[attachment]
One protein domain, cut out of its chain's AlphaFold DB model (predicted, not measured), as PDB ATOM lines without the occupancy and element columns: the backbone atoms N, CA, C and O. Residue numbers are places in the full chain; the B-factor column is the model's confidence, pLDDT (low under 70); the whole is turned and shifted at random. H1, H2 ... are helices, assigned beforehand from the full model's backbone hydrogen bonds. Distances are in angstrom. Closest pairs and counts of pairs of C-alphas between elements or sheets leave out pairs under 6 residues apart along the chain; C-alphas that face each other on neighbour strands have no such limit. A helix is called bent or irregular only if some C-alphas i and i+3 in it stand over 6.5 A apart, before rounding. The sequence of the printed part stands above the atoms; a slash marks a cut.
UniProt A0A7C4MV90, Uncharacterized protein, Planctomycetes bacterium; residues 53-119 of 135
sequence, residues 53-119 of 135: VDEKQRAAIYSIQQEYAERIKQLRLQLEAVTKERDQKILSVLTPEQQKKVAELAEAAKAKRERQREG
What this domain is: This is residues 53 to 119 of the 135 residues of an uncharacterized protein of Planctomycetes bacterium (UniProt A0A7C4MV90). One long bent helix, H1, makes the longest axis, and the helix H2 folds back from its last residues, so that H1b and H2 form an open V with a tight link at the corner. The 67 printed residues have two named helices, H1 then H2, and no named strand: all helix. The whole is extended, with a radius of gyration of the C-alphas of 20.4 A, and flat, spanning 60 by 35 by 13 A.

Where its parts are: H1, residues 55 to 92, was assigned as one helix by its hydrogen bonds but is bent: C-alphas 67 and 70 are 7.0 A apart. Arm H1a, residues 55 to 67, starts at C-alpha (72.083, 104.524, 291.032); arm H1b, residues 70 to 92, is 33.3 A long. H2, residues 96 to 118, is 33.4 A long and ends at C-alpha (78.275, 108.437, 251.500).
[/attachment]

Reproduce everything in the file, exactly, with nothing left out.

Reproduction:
One protein domain, cut out of its chain's AlphaFold DB model (predicted, not measured), as PDB ATOM lines without the occupancy and element columns: the backbone atoms N, CA, C and O. Residue numbers are places in the full chain; the B-factor column is the model's confidence, pLDDT (low under 70); the whole is turned and shifted at random. H1, H2 ... are helices, assigned beforehand from the full model's backbone hydrogen bonds. Distances are in angstrom. Closest pairs and counts of pairs of C-alphas between elements or sheets leave out pairs under 6 residues apart along the chain; C-alphas that face each other on neighbour strands have no such limit. A helix is called bent or irregular only if some C-alphas i and i+3 in it stand over 6.5 A apart, before rounding. The sequence of the printed part stands above the atoms; a slash marks a cut.
UniProt A0A7C4MV90, Uncharacterized protein, Planctomycetes bacterium; residues 53-119 of 135
sequence, residues 53-119 of 135: VDEKQRAAIYSIQQEYAERIKQLRLQLEAVTKERDQKILSVLTPEQQKKVAELAEAAKAKRERQREG
What this domain is: This is residues 53 to 119 of the 135 residues of an uncharacterized protein of Planctomycetes bacterium (UniProt A0A7C4MV90). One long bent helix, H1, makes the longest axis, and the helix H2 folds back from its last residues, so that H1b and H2 form an open V with a tight link at the corner. The 67 printed residues have two named helices, H1 then H2, and no named strand: all helix. The whole is extended, with a radius of gyration of the C-alphas of 20.4 A, and flat, spanning 60 by 35 by 13 A.

Where its parts are: H1, residues 55 to 92, was assigned as one helix by its hydrogen bonds but is bent: C-alphas 67 and 70 are 7.0 A apart. Arm H1a, residues 55 to 67, starts at C-alpha (72.083, 104.524, 291.032); arm H1b, residues 70 to 92, is 33.3 A long. H2, residues 96 to 118, is 33.4 A long and ends at C-alpha (78.275, 108.437, 251.500).